I think McGinger is being quite generous with you. The very first sentence contains a factual error - no country is 'emerging...into a COVID-free nation' because COVID will become endemic - and that is the transition we are on, not a transition to a 'zero-COVID world'.

Far, far too much waffle and too many words. You continue in your 'argument' to suggest that COVID can be eliminated without any sort of persuasive argument as to how that could be achieved.

Some of your language is poor. You don't start a sentence with 'Ultimately', and things like 'When the threat is a virus that's main weapon is its ability to spread' is wrong. There are also contractions (best avoided) and wrong plurals.

Overall, there is far too much circumlocution, repetition and padding. You could probably reduce the word count by 40% and not change the meaning. You need to make an argument in your answer - punchy, attacking, and without all this waffle and verbiage. Get to the point quickly, make your argument, back it up with something, conclude it punchily.
Original post by Reality Check
I think McGinger is being quite generous with you. The very first sentence contains a factual error - no country is 'emerging...into a COVID-free nation' because COVID will become endemic - and that is the transition we are on, not a transition to a 'zero-COVID world'.

Far, far too much waffle and too many words. You continue in your 'argument' to suggest that COVID can be eliminated without any sort of persuasive argument as to how that could be achieved.

Some of your language is poor. You don't start a sentence with 'Ultimately', and things like 'When the threat is a virus that's main weapon is its ability to spread' is wrong. There are also contractions (best avoided) and wrong plurals.

Overall, there is far too much circumlocution, repetition and padding. You could probably reduce the word count by 40% and not change the meaning. You need to make an argument in your answer - punchy, attacking, and without all this waffle and verbiage. Get to the point quickly, make your argument, back it up with something, conclude it punchily.

Thanks for the feedback but why can't I start a sentence with ultimately? It isn't grammatically incorrect. Also, where did I use contractions and wrong plurals? I put the essay through a grammar check and there were no problems
Original post by Elizabeth Choc
I put the essay through a grammar check and there were no problems

You will not have this for your LNAT test so start doing without it, and checking your own work.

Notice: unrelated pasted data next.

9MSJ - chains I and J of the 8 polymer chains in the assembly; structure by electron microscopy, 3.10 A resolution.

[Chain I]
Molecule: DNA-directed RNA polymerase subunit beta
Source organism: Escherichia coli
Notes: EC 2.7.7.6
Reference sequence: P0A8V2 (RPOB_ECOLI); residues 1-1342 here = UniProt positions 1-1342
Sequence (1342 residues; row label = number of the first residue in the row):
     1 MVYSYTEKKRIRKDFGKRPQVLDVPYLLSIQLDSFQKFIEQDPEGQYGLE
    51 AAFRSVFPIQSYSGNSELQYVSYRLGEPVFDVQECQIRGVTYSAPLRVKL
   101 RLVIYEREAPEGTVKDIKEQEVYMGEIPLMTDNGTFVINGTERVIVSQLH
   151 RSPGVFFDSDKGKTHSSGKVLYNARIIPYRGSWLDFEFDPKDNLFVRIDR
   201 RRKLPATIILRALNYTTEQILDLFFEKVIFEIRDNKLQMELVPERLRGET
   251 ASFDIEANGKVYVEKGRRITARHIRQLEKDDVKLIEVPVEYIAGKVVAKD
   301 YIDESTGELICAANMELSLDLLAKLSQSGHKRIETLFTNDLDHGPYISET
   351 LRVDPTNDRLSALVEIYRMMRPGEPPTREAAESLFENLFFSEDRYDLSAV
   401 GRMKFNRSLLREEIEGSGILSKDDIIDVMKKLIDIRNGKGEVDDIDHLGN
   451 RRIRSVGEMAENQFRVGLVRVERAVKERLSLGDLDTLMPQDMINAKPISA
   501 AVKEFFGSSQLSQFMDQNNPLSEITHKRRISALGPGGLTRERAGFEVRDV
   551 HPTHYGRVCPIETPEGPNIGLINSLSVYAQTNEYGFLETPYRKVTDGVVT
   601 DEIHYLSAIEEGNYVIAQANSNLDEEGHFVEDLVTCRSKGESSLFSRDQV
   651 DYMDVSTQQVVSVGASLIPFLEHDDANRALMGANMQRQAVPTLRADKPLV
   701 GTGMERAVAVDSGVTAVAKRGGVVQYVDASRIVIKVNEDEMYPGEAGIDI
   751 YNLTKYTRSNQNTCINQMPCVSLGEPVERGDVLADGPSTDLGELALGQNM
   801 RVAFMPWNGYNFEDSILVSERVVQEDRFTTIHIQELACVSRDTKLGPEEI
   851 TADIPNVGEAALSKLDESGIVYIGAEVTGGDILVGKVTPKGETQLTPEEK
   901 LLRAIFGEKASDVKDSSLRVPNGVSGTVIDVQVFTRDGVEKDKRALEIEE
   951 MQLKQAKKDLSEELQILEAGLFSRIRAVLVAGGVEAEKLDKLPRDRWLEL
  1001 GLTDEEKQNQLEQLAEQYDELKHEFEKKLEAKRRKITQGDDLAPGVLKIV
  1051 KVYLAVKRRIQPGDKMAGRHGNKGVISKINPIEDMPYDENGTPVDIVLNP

Original post by McGinger
You will not have this for your LNAT test so start doing without it, and checking your own work.

Yeah I usually do practice essays on wordpad, I meant I put it through a grammar check afterwards to see if I had made many mistakes :smile:
Original post by Elizabeth Choc
Thanks for the feedback but why can't I start a sentence with ultimately? It isn't grammatically incorrect.


Starting a sentence with 'ultimately' is grammatically correct, yes - but it's ugly and out of place in writing like this and compounds the problems of the quality of your writing.

Also, where did I use contractions and wrong plurals? I put the essay through a grammar check and there were no problems



And after putting this writing through a grammar check, how much stuff did you change? This is entirely self-defeating: the point of practising writing like this is to avoid using grammar and spell checkers and wean yourself off these crutches. As @McGinger rightly says, you're not going to have these in the actual test, so why use them now? If you need to consistently use them in order to produce half-decent writing at this stage, this would suggest to me that your English wasn't good enough to do a law course anyway.

Moreover, you can see that grammatical 'checkers', even when used are fallible. As well as an incorrect plural and contractions, there's also an incorrect relative pronoun. There is no point my just giving you a list of errors for you to correct - you need to find them yourself. Come back to us if you really can't find them and we'll help you - but you need to try first. Neither we, nor the grammar and spellchecker, will be at the Pearson test centre. You do also need to perhaps focus more on developing the ability to make a good tight argument, backed up with appropriate evidence, rather than small grammatical errors.
You are being disgustingly harsh. They stated that they are an international student. There’s a way to give criticism without being a ****.